A track to the left crosses the stream, then winds laboriously up to a newish and somehow inappropriate-feeling tunnel. If you are old, or the previous night’s Sapporo-and-Sake have robbed you of your vigour, you can save time and suffering by getting a ride up to the trailhead near the tunnel.
From here, the path grinds steeply, at first rather painfully, through uninteresting pine plantations, towards the dip in the main ridge at Gobanseki, where it meets the ancient trail from Yoshino. Higher up, it enters beautiful, unsullied deciduous woods as the valley side becomes more precipitous.
The torii gate at Gobanseki, beside a shrine in a pretty ridgetop clearing, gladdens the heart after the slog from the valley bottom. This would be a delightful place to camp, although it has no water. Unfortunately, this is as far as women can go: they are strictly barred from the heart of the mountain, and to press on will cause deep offence and possibly even result in violence.
It is here that the best of the walk begins. The path winds up to an exceptionally pretty, sheer ridge, clad now in deciduous trees and gnarled old pines through which the main Omine massif and its crags appear, their ridges zigzagging away above misty blue valleys. I met no one as I picked my way along this rocky stretch. Even so, I saw none of the deer, boar and even bears which live here.
As I approached the junction with the main modern path from Dorogawa, mossy memorial stele and shrines lined the path, crumbling testaments to a long tradition of faith.
A vast shed of patched corrugated iron filled with stalls and daybeds marks the junction. It was devoid of people midweek but clearly catering for labouring multitudes at weekends. A few stall keepers lounged about, but were too apathetic even to try to sell me something. Some more ridge walking leads to the “difficult” bit, a spectacular clamber up the bare rock of the ridge spine, dizzy precipices each side, using ladders and chains to haul oneself up the steep bits. A famously awkward section is known as Kani-no-kabe or crab-walk.
It is strongly reminiscent of sacred mountains in China, whence Buddhism came to Japan, with ancient paths clinging to sheer rock faces, passing prayer spots and memorials, although Omine as a spirit home predates the arrival of the Buddha. The views are superb; tiny Dorogawa rests in the valley way below, the crags and cliffs of the summit loom dead ahead and ridges recede to the blue horizon all around. The trees are stunted here, clinging to crevices in the rock. Invisible birds chirrup, while their predatory cousins sweep past in the thermals.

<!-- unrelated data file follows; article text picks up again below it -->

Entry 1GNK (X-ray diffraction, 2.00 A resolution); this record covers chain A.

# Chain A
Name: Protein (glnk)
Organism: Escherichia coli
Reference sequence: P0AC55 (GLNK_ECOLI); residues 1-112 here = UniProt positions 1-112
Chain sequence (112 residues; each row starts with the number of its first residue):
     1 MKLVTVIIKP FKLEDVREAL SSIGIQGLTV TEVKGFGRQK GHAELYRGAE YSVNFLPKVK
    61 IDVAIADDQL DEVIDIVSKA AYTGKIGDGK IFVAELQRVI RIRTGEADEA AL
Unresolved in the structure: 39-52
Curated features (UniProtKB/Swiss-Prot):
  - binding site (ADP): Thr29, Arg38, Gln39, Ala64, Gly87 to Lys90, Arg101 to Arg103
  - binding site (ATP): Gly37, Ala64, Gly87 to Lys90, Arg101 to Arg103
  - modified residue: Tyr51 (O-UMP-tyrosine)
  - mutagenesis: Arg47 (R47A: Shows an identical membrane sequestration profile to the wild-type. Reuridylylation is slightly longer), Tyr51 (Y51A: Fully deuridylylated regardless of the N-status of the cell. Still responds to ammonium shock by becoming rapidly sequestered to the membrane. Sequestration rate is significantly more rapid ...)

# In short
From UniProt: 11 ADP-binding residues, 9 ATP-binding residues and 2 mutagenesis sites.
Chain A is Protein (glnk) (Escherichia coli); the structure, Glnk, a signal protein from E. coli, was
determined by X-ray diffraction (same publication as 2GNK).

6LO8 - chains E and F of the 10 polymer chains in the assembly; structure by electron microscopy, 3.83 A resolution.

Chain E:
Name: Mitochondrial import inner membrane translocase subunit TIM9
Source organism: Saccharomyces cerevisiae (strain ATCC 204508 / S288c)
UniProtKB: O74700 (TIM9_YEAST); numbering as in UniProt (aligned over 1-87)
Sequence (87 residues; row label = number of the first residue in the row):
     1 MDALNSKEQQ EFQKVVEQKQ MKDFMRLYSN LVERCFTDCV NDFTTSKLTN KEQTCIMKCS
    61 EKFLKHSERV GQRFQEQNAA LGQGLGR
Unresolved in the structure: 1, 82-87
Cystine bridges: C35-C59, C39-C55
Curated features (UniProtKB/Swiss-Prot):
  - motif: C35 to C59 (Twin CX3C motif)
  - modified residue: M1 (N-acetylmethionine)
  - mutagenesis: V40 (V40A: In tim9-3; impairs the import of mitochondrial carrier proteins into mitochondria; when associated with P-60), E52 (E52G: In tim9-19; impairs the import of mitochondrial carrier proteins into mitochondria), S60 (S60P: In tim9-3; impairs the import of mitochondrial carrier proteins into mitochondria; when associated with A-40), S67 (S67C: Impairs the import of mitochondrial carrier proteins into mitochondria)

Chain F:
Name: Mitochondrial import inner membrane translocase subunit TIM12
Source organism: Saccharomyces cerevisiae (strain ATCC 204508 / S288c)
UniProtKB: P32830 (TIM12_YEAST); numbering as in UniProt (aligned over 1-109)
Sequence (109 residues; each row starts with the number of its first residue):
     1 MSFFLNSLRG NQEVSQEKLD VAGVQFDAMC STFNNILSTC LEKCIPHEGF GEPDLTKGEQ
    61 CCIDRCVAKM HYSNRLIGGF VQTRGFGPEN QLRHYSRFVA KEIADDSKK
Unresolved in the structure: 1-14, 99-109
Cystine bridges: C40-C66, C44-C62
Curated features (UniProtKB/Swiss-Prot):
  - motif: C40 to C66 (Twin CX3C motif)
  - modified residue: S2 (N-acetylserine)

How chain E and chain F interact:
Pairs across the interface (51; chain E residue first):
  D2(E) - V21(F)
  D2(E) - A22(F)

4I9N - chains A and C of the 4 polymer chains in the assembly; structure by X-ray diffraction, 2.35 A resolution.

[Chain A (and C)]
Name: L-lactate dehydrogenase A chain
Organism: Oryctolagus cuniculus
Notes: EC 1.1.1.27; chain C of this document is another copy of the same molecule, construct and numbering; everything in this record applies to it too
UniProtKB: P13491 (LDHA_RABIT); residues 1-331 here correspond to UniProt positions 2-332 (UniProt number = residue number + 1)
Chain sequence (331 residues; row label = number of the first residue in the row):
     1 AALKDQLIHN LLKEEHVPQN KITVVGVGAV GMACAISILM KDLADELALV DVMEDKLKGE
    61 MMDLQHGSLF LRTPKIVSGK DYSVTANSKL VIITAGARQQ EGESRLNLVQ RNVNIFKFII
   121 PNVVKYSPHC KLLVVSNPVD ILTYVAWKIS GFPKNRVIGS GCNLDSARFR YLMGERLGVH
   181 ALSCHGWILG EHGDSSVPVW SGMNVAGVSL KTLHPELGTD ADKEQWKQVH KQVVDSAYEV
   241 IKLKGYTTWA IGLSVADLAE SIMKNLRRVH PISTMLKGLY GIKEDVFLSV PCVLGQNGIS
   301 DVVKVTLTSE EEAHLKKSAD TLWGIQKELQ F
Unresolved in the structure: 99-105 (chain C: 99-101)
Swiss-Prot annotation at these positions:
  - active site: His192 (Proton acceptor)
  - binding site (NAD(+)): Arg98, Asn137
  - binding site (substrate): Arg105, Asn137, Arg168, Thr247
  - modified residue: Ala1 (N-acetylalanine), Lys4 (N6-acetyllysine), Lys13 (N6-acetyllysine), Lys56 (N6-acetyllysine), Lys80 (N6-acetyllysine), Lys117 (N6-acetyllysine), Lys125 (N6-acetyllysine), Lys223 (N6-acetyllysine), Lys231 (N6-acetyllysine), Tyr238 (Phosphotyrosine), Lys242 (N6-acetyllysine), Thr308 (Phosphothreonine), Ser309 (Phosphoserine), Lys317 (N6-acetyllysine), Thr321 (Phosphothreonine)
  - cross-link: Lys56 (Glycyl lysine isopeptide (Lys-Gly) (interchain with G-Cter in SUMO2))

I was leaning against the rock panting, when an ancient Yamabushi pushed his way around the corner, a wrinkled face decorated by scholarly little glasses and a small, droopy moustache, almost a parody of a Wise Old Asian, under a flat-conical white hat. He wore white robes and slippers with deer skins, and carried some sacred texts. His staff was highly worked. He was from [Nagoya and this was his fourth pilgrimage to the mountain at the age of 73.
A final struggle and I was gasping at the famous Nishi-no-nozoka cliff, where pilgrims are (still?) hung by their feet out over the precipice to confess their sins and strengthen their faith. Jaculations of those caught breaking the rules also happened here.
The summit is not far from here. An ancient processional ramp, ground down out of the rock and lined with stele and little shrines, leads to the main Sanjo-ga-take temple on a platform at the top, which was surprisingly low key, almost depressed, when I was there - but this is of course an ascetic sect. After the expectations which mount during the climb, and the beauties of the temples at Yoshino, it was actually a bit disappointing. Some teenage pre-apprentice, or perhaps ersatz, pilgrims shuffled past in a fine mixture of white shirt and slippers with jeans and shades, hands on each others’ shoulders.
On the summit above the trees around the temple is an expanse of bamboo grass, at 1719m ([5,682 ft.]) with gorgeous views of ridges receding into the gentle Asian humidity-haze. Limestone stacks emerge from the dense forest of the nearest spine. It was here, alone with my thoughts, in the warm blustering breeze, rather than with the “pilgrims” at the downbeat temple, that I felt the mountain’s aura.
I descended by the steep main path back to Dorogawa, which is much more heavily walked than the Gobanseki loop, but still pretty and affording lovely glimpses of the valley far below through the thick trees. At the bottom it winds through silent stands of large, stately pines and passes graveyards thronged with stele near the roadhead.
From here it was a pleasant 45 minutes trudge through the forest, with the river rushing below, back to the middle of Dorogawa and a welcome cold Sapporo beer at a table on the main street in the afternoon sun. Shopkeepers gossiped while children chased each other and kicked balls in the gutter. The mountain seemed not just remote, but truly to belong to another world.